Quantitative Easing

The Federal Open Market Committee said after its Dec. 17-18 meeting it will cut its $85 billion in monthly purchases of Treasuries and mortgage-backed bonds, also known as quantitative easing, to $75 billion in January.

The central bank will reduce asset buying in $10 billion increments over the next seven policy meetings before ending the program in December 2014, according to the median forecast in a Bloomberg survey of economists on Dec. 19. The STI surged 94 percent from when the Fed lowered its benchmark interest rate in December 2008 to this year’s peak in May.

Real estate and financial companies account for 47 percent of the STI, according to data compiled by Bloomberg. Singapore’s biggest property companies were among the worst performers in 2013, with City Developments Ltd. plunging 25 percent and CapitaLand Ltd. falling 18 percent. Jardine Cycle & Carriage Ltd., an automotive distributor that gets about 89 percent of sales from Indonesia, fell 27 percent to lead declines on the benchmark equity gauge.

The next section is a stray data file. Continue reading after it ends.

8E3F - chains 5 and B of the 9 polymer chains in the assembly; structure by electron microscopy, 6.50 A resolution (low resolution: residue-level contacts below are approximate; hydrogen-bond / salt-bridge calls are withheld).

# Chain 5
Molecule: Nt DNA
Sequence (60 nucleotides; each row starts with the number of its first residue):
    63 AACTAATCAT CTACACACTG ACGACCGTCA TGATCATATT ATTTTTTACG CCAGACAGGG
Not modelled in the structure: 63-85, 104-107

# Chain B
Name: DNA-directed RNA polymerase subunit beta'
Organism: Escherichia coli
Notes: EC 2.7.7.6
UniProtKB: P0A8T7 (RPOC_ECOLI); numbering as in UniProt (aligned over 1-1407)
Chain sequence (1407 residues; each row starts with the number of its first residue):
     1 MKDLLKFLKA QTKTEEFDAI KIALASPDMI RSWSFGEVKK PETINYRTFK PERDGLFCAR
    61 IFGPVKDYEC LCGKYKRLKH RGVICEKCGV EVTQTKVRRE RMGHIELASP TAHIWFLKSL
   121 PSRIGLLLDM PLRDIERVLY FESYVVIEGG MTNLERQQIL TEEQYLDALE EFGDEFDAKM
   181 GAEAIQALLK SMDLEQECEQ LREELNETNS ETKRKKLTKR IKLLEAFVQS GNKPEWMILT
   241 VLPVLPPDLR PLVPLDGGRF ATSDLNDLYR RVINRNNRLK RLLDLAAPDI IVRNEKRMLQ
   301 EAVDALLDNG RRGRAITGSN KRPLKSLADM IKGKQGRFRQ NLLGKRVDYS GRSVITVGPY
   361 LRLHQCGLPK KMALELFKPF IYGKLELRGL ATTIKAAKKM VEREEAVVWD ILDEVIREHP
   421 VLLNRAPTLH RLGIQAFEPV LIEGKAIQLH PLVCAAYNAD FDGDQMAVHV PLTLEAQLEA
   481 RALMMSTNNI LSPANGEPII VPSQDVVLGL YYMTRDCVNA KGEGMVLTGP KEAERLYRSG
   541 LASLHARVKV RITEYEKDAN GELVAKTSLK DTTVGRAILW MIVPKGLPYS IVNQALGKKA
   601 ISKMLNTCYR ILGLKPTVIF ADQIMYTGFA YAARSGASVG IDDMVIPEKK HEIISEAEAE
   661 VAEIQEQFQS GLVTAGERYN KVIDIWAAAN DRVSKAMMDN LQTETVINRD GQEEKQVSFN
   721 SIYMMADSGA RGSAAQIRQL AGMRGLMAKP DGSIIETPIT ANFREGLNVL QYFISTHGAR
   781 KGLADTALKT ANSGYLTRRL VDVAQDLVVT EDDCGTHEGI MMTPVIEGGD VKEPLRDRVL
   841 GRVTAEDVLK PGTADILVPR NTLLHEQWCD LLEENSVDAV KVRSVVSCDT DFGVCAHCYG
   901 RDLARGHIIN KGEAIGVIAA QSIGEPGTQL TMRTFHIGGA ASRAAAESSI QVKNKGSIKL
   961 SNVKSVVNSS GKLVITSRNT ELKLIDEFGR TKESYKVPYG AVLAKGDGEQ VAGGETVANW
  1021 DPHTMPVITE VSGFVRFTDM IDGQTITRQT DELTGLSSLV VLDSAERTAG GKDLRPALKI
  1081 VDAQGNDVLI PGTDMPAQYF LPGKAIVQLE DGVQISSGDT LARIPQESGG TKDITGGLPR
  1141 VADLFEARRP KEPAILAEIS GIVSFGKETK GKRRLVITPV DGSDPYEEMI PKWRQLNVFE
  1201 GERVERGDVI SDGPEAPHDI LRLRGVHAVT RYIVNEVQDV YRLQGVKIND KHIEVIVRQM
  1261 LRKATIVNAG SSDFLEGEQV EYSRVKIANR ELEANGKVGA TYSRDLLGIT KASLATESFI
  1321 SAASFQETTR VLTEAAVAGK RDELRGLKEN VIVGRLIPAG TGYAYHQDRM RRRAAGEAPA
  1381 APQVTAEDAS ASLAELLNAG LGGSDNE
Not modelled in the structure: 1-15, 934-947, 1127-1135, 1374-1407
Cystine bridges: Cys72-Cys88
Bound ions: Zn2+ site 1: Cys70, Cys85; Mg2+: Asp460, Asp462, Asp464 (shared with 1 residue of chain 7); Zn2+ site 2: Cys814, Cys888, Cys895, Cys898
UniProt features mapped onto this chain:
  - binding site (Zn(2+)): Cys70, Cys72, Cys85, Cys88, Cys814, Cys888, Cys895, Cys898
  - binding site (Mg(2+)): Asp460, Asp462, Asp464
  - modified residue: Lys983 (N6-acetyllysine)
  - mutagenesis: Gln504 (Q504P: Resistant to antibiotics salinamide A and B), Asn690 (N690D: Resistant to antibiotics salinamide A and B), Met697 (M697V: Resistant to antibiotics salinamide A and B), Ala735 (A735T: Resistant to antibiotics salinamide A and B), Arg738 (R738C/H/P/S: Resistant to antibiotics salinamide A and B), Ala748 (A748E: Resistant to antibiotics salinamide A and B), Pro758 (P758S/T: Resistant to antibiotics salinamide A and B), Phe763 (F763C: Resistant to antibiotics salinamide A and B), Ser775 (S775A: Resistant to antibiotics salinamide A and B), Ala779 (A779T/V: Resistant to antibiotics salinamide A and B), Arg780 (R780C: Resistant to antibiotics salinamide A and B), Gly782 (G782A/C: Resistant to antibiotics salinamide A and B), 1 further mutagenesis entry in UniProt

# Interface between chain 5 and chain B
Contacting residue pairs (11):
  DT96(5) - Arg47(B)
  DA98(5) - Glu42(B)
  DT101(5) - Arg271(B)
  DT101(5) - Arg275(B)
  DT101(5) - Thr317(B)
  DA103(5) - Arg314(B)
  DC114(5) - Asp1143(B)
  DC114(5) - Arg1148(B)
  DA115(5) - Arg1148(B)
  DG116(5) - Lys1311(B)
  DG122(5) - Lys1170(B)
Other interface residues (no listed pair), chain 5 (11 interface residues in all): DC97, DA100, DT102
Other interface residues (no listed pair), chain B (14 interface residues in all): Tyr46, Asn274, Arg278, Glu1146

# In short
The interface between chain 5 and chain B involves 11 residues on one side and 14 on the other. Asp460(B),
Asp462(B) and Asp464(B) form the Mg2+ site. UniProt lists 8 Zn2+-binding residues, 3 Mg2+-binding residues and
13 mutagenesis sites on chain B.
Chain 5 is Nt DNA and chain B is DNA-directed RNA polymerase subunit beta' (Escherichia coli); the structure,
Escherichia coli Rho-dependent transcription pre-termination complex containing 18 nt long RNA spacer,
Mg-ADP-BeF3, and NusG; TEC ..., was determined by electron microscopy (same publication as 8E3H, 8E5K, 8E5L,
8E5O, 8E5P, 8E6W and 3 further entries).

Slower Growth

The International Monetary Fund lowered its growth target for Indonesia, Southeast Asia’s biggest economy, to between 5 percent and 5.5 percent this year and next after 6.2 percent expansion in 2012. Singapore’s GDP is expected to grow 3.9 percent in 2014 after an estimated 3.8 percent rise this year, according to a quarterly survey released by the Monetary Authority of Singapore this month.

“Singapore’s neighbors have not been doing so well, particularly Indonesia, where many of the property buyers in the city come from,” said Khiem Do, Hong Kong-based head of Asian multi-asset strategy at Baring Asset Management Ltd., which oversees about $60 billion. “The Singapore government has also been implementing tough property measures because they don’t want housing prices to go through the roof.”